Don't blame me
The Barbados Secondary Teachers Union’ is “out to destroy me”. Principal of the Alexandra School, Jeff Broomes, said contrary to statements that his mission was the destruction of this union which represents the majority of his teaching staff, the opposite was actually true.
He was testifying for fourth straight day at the Commission of Enquiry into Alexandra, where he was examined by BSTU counsel Hal Gollop.
Gollop told the principal there was a perception that he as principal had declared war on the union.
Gollop: “The point I am making to you (is) the perception is that you have sworn to destroy the BSTU.” Broomes: “That is an untrue statement.”
Gollop: “I am telling you that is the perception Mr. Broomes and you in your conduct of the business of Alexandra have not done anything to disabuse the minds of the persons who have that perception.”
Broomes: “I think the BSTU has been out to destroy me and I said that openly.” The witness said he did not see “a war” at Alexandra, and that the school, not himself, was not the central focus of the enquiry.
“…I think this commission is trying to make sure that the school and the country are the winners, … and Jeff Broomes is minor in this thing, you know,” he said. When questioned by Gollop about his making
a statement that he intended to destroy the BSTU, Broomes said he made no such assertion and as a result could not be blamed for starting a war.
Gollop: “Mr. Broomes I have been trying to get you to understand that from the day you made that statement you had turned the Alexandra School into a war zone.” Broomes: “No, from the day I went to school and saw people calling me all of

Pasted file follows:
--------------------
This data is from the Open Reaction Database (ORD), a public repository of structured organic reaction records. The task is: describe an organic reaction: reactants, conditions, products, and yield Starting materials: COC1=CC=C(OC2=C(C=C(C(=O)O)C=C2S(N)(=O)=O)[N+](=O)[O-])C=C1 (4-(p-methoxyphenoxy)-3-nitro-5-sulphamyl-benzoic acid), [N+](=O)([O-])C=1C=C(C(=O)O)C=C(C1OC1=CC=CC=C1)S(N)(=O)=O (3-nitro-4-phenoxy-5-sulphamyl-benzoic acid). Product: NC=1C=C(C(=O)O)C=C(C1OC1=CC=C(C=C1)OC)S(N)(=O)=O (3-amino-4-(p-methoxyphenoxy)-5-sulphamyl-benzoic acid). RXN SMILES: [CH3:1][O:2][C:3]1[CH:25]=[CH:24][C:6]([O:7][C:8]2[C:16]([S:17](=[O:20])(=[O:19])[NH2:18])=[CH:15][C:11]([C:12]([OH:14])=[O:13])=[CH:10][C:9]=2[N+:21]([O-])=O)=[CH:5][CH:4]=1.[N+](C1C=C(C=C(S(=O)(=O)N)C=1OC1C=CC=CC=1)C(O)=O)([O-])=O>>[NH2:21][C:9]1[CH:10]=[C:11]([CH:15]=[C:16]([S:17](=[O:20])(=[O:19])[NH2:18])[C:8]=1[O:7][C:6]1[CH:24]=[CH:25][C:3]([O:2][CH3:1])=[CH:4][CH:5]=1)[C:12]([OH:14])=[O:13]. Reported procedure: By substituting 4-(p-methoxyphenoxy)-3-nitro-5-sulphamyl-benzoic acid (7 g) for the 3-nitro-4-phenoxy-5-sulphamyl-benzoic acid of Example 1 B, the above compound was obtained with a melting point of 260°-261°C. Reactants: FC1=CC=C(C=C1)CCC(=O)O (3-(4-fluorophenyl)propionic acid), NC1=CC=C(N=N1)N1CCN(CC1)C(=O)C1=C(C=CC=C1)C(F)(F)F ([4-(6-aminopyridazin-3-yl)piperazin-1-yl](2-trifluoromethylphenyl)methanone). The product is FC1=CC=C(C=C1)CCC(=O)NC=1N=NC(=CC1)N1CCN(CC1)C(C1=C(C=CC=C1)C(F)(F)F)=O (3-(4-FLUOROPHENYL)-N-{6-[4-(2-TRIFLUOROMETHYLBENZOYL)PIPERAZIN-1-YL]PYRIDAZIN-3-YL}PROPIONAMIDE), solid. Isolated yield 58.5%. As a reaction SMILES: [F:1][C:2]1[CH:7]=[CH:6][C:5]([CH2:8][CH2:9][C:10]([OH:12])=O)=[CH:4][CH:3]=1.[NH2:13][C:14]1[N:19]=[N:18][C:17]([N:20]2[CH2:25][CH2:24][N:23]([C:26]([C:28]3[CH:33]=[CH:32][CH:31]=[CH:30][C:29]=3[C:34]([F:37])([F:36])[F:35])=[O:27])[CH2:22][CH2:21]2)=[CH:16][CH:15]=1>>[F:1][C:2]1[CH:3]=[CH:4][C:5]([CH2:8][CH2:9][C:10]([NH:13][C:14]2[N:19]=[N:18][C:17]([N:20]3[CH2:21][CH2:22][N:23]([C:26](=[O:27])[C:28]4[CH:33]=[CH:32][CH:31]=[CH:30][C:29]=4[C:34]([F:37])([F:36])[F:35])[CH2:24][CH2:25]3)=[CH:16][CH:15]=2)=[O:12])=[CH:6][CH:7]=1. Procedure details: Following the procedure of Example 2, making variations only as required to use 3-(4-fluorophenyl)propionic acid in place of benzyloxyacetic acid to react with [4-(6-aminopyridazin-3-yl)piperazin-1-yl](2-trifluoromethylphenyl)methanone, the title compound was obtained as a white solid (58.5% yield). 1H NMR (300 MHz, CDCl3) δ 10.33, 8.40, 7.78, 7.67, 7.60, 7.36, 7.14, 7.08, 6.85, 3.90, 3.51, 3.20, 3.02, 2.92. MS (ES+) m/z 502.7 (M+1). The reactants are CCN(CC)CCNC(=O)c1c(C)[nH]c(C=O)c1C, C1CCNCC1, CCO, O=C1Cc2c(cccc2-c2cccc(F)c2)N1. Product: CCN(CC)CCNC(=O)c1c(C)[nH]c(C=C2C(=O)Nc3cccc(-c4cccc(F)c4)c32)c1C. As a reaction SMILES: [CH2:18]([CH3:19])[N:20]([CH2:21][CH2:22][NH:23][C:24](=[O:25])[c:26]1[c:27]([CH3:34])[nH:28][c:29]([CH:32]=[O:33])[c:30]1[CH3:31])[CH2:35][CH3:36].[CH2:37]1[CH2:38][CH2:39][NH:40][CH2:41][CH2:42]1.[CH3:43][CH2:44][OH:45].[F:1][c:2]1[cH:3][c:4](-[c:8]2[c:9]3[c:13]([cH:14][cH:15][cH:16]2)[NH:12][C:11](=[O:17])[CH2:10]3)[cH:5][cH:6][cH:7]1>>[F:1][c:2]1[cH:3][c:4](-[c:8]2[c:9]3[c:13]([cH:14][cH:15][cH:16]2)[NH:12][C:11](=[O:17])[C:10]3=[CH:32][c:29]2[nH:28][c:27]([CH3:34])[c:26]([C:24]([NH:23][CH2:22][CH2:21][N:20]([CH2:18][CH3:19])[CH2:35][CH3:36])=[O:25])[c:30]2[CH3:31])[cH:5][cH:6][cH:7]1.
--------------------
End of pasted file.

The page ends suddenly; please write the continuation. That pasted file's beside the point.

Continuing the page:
those dirty things in front of the children. I was devastated, … 2006 … I was the one attacked.
“I have done so much, as far as I am aware, and I honestly believe I have done so much to reach out.
“I don’t stress about those things, you know, I just do not and if you will see in the inspection report the chairman is complaining that I said I don’t stress because I don’t. I know my health and … it is not going to stress me out. I deal with an issue and then that’s it for me,” he added.
The principal said he was also disappointed that after taking some individuals into his confidence, that confidence had subsequently been betrayed, including in evidence at the enquiry.
“You sit in an office with a colleague and you have open frank conversations, talk all kinds of things, and then you come to a point where you see it … is misrepresented,” he stated.
“Private conversations between myself and one other person have been spouted out here in a completely different way and sometimes in any untruthful way. “When I saw what was happening, I said ‘to this point?’. My wife can tell you that I went home and I said to her ‘to this point?’.” (SC)